Near noon, the forecast for severe weather looked vague and SPC's (Storms Prediction Center) outlooks could only narrow the afternoon's action down to north Texas, Oklahoma, and Kansas. Oddly, the models had backed the winds behind the dryline, leaving no favored convergent areas. After studying the maps and models for about half an hour, I noticed a subtle boundary-layer convergence feature forecast in the 21-00Z RUC (Rapid Update Cycle) model panels near Wichita Falls. With 17Z westerlies at Guadalupe Pass, TX raging to nearly 50 knots, I suspected that the jet streak and associated dynamics were actually heading for Texas and Oklahoma rather than Kansas. With steep lapse rates supporting ducting of momentum towards this region, I suspected we'd see a response in the wind field in line with what the RUC was hinting at. I settled on a target region between Wichita Falls TX, Childress TX, and Altus OK. Right around that time my usual chase partner Gene Rhoden called me on his cell phone -- he was in Ardmore OK making his way north from Dallas and would arrive in about an hour and a half.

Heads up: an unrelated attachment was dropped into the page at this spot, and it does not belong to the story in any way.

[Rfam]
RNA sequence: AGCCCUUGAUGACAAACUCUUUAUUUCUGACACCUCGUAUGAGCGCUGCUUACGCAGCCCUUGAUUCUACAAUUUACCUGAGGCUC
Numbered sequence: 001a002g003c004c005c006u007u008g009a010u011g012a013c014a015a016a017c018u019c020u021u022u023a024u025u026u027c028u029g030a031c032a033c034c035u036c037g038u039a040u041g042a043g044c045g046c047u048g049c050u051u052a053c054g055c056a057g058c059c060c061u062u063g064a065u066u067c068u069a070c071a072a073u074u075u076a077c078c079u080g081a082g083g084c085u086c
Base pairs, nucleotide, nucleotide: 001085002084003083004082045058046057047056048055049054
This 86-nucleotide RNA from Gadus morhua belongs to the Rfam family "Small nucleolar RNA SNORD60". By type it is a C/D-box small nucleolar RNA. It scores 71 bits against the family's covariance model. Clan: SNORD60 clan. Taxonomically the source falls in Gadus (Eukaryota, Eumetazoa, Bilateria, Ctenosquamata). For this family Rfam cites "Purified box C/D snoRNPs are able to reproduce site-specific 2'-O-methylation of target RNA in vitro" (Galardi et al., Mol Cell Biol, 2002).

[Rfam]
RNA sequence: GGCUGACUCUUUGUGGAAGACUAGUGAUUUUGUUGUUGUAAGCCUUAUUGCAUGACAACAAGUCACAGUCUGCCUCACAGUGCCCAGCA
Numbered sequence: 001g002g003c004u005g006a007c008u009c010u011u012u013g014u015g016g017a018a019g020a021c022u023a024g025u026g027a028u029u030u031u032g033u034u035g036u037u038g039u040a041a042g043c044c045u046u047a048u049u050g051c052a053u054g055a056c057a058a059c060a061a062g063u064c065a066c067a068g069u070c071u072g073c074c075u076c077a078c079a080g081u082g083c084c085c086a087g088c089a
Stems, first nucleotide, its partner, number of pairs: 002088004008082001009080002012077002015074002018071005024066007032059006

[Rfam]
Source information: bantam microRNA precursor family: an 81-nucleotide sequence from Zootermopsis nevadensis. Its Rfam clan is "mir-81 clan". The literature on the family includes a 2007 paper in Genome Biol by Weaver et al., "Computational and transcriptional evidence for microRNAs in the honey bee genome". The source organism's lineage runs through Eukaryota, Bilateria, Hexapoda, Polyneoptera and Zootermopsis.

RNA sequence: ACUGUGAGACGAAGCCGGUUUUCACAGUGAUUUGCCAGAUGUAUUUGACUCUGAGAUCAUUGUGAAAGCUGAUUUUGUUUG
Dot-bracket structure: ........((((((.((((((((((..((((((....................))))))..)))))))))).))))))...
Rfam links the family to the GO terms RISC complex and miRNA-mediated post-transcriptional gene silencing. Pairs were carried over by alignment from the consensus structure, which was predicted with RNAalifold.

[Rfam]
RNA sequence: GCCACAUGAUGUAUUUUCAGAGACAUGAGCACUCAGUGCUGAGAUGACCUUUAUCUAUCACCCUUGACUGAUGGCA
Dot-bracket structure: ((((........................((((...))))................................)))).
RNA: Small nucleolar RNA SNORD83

I met Gene at his house at 1pm and we looked at data. Veteran chaser Jim Leonard, arrived back from lunch about the same time. After about ten minutes of looking at data and discussing the situation, we agreed that southwest Oklahoma was the place to go. We were concerned about a broad chunk of cirrus moving out of west Texas, which threatened to shut down heating and keep storms from developing. However, since the mid-level cap was not strong, we had some hope that the cirrus would keep any convective initiation isolated. Gene and I packed up his Ford Explorer chase vehicle and left, while Jim continued to look at data.Driving south on I-44 in Gene's Ford Explorer, around 3pm, we could see a thick shroud of cirrus making its way into Oklahoma. We drove to Lawton, OK just in time to see towering cumulus already bubbling southwest of town. With the dryline still in Childress, we were not sure whether to abandon this cluster and move west of the moisture axis, but with nothing visible in that direction we decided to stick with what we had and move west if necessary. East of Cache, OK at 1545 CDT we pulled into a mobile home sales lot (quite ironic) and watched the towers mature and produce a weak rain shaft. Gene began shooting video of nearby towers were leaning over and corkscrewing. I had not seen shear this evident in towers since the 5/26/97 outbreak in east Oklahoma. A thunderstorm formed and moved northeast, producing a weak left-split as well as hail. We followed the right split north and east through the Wichita Mountains. At 1647 CDT, the updraft base had grown, became bowl-shaped, and produced a wall cloud with rapid motion. We parked along I-44 near Elgin, OK and by 1651 CDT a weak tornado touched down about 2 miles to our west. Debris was on the ground, but the condensation funnel wasn't connected to it, although it showed very tight, spectacular rotation. The tornado dissipated by 1653 CDT. Cumulus to tornado in only 90 minutes!This circulation occluded and a new, much larger updraft base began organizing. We got off I-44 at Elgin and moved north along US 277 to Cyril, where we parked and got tripoded video of the circulation. At 1720 CDT, a new tornado touched down about 4 miles to our west. This continued until 1731 CDT, widening into a beautiful cone backlit in shades of gray. As the storm base occluded, we noticed that a new mesocyclone was developing about two miles to the south-southwest, putting us in a dangerous spot. We abandoned our photography of the beautiful Cyril -Apache tornado and scrambled northbound on 267th Rd, which was NOT paved as was shown in "Roads of Oklahoma". The mud became treacherous and we skidded off the road and nearly dropped into a 15-foot ravine --with the real possibility of a new tornado descending on us in 30 seconds!As the vehicle came to rest, Gene and I mentally picked out spots to take cover and sized up the situation. Another look at the wall cloud (nearly overhead) showed that the strong rotation had subsided and we were no longer at risk. Now our main priority was to get out of the mess and get back on the road. I tripoded my video camera and aimed it east, where an ominous wall cloud was now receding then I did what I could to help Gene (and got quite muddy). Unfortunately the right-rear wheel had no weight on it and wanted to spin. Increasing friction with branches and digging out the mud gave us no traction -- an exercise in futility.Chaser Blair Kooistra drove by, getting out of his vehicle and braving mud to offer help (a big tip of the hat to you, Blair!), but Gene still wanted to work the truck out. As Blair left, a Cyril resident with his family and a pickup truck drove up, and after assessing the situation he felt he could tow Gene's truck out. Gene's nylon tow rope broke instantly, so the resident got a chain out the back. This proved successful in freeing Gene's truck, and we were back in business. Yet another testament proving the incredible hospitality of folks on the Great Plains, something I've seen and heard of often in my 15 years of chasing!